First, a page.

DayBreaks for 6/20/18 – Was James Crazy?

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DayBreaks for 6/20/18: Was James Crazy?

In James 1:2-4, James wrote, Consider it all joy, my brethren, when you encounter various trials, knowing that the testing of your faith produces endurance. And let endurance have its perfect result, that you may be perfect and complete, lacking in nothing.

Did you catch what James is suggesting?  “Consider it all joy”?  I mean, how many of us really wake up in the morning and say, “God, please send me trials today that I can be joyful!”  You’re much more likely to think: “James, you’re a nut.  Give me a break.  Every0one knows that trials are things to be avoided, not embraced!” 

Did James mean what he wrote?  Yes, I believe he meant EXACTLY what he said.  Pay close attention to his words or we’ll misunderstand what he’s trying to teach us.  He did not say: “Consider yourself lucky when trials rain down on your life a cloudburst.”  What he did say was this: “Consider it all joy.”  There is a difference between happiness and joy.

Larry Crabb perceptively wrote in his book, Shattered Dreams, “People who insist on happiness never find joy.”  We have a tendency to think that happiness and joy are the same thing.  They are not.  Happiness results when things we like and enjoy come to pass, but it is transient – it comes and goes.  Joy, however, is not something the comes and goes with the changing of circumstances.  Joy is a calmness that runs beneath life’s storms, it is a delight that settles the heart and gives the soul an anchor that holds fast in the midst of the greatest storms of life. 

May you experience both joy and happiness…but don’t confuse the two.  And if you can have only one – choose the joy that can rule in your heart even in the midst of various trials!

PRAYER: We thank You, God, for joy.  We thank you that in the midst of trials, we can have joy even though happiness seems far away.  May we have that joy knowing that in our trials, you are perfecting us and completing us as You please.  In Jesus’ name, Amen.

COPYRIGHT 2018 by Galen C. Dalrymple. All rights reserved.

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DayBreaks for 5/14/18 – Robbed of Joy

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DayBreaks for 5/14/18: Robbed of Joy

From the DayBreaks archive, May 2008

There was once a man who had lived a long time.  Someone once asked him what it was that had robbed the most joy from his life.  The old man never hesitated, but answered simply, “Things that never happened!”

How much of my life have I spent worrying about things that might happen but which never did?  I can become frozen with fear and not let my children play in the front yard.  I can refuse to leave my house for fear of being in a traffic accident on my way to work.  I can never shake someone’s hand or hug someone or give anyone a kiss for fear of disease.  I can stop drinking water or eating food because it might be poisoned!  We all would tend to say that doing those things would be silly, yet we worry about many things.  Jesus knew someone like that and her name was Martha: “Martha, Martha,” the Lord answered, “you are worried and upset about many things, but only one thing is needed. Mary has chosen what is better, and it will not be taken away from her.” (Lk. 10:41-42).  What had Mary chosen? Jesus!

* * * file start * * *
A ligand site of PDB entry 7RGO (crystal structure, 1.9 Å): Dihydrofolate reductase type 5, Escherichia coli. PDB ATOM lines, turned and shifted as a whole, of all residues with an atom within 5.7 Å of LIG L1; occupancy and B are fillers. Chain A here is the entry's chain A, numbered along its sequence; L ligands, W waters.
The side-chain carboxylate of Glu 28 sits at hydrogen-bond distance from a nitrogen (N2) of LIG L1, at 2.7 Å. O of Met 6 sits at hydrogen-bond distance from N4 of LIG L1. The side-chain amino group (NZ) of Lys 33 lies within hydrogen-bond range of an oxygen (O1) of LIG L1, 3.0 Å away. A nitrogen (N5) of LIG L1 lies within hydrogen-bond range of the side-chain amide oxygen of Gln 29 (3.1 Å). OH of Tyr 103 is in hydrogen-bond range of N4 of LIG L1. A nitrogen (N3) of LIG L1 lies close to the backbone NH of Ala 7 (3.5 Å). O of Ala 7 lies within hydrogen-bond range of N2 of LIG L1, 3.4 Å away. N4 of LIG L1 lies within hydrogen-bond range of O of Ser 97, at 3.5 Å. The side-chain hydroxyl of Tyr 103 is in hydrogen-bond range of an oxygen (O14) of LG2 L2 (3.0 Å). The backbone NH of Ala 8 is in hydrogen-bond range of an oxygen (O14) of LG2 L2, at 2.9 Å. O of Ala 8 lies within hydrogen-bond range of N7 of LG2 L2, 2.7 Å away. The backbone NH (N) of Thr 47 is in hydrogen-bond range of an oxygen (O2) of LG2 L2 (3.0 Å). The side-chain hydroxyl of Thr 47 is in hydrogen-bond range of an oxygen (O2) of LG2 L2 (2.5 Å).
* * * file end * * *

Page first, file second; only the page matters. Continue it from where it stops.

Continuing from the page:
Jesus tells us not to worry about tomorrow because tomorrow will take care of itself.  We need to be focused on where we are right now in this day that God has made (Matt. 6:34).   The apostle Paul also counsels us to: Do not be anxious about anything, but in everything, by prayer and petition, with thanksgiving, present your requests to God.  And the peace of God, which transcends all understanding, will guard your hearts and your minds in Christ Jesus.” (Phil. 4:6-7).  Paul doesn’t say that we shouldn’t care about things – just that we not be anxious about them.  How do we do that?  We take everything to God as a request – and then we leave it there, with Him.  The result: His peace will guard and protect our hearts and minds.

Here’s three keys to happiness that you may find helpful in your walk with Him today (and tomorrow!!!):

Fret not – for He loves you, John 15:9: As the Father has loved me, so have I loved you. Now remain in my love”  He loves you now and forever!

Faint not – for He holds you, Psalm 139:10: …even there your hand will guide me, your right hand will hold me fast.  No one can snatch you from his hand!

Fear not – for He keeps you, Psalm 121:5: The LORD watches over you– the LORD is your shade at your right hand…  He will not slumber nor sleep, but always watch over you!

Don’t let things that you only imagine in your mind rob you of your joy in Christ!  It is that very joy that may draw your neighbors to Him through you!

PRAYER: Fill our minds with the joys of your promises and the certainty of your goodness so we don’t worry about things we shouldn’t. In Jesus’ name, Amen.

COPYRIGHT 2018 by Galen C. Dalrymple. All rights reserved.

DayBreaks for 5/24/17 – The Shout of Victory!

DayBreaks for 5/24/17: The Shout of Victory

John 19:30 (NIV) – When he had received the drink, Jesus said, “It is finished.” With that, he bowed his head and gave up his spirit.

The final words of Jesus from the cross have often been misconstrued.  Some movies have pictured Christ, with uplifted eyes, croaking out softly, resignedly, “It is finished” and then bowing his head and dying.  I don’t believe that is an accurate picture at all, and here’s why: when we compare the four gospels we find a very interesting thing. The other three do not tell us that Jesus said, “It is finished.” But what they do tell us that he died with a great shout upon his lips.  John doesn’t speak of a great shout, but instead tells us that Jesus’ very last words were, “It is finished.”  We can safely conclude that the great shout and the words “It is finished,” are one and the same thing.  In Greek, “It is finished” is one word — tetelestai — and that’s what Jesus shouted.  It was no meek or resignedly defeated word that he spoke.  He didn’t say, “It is finished,” in weary defeat; he shouted it out just like a person shouts for joy because the victory is won!  He seemed to be broken on the Cross, but he was NOT!  He was victorious on the cross!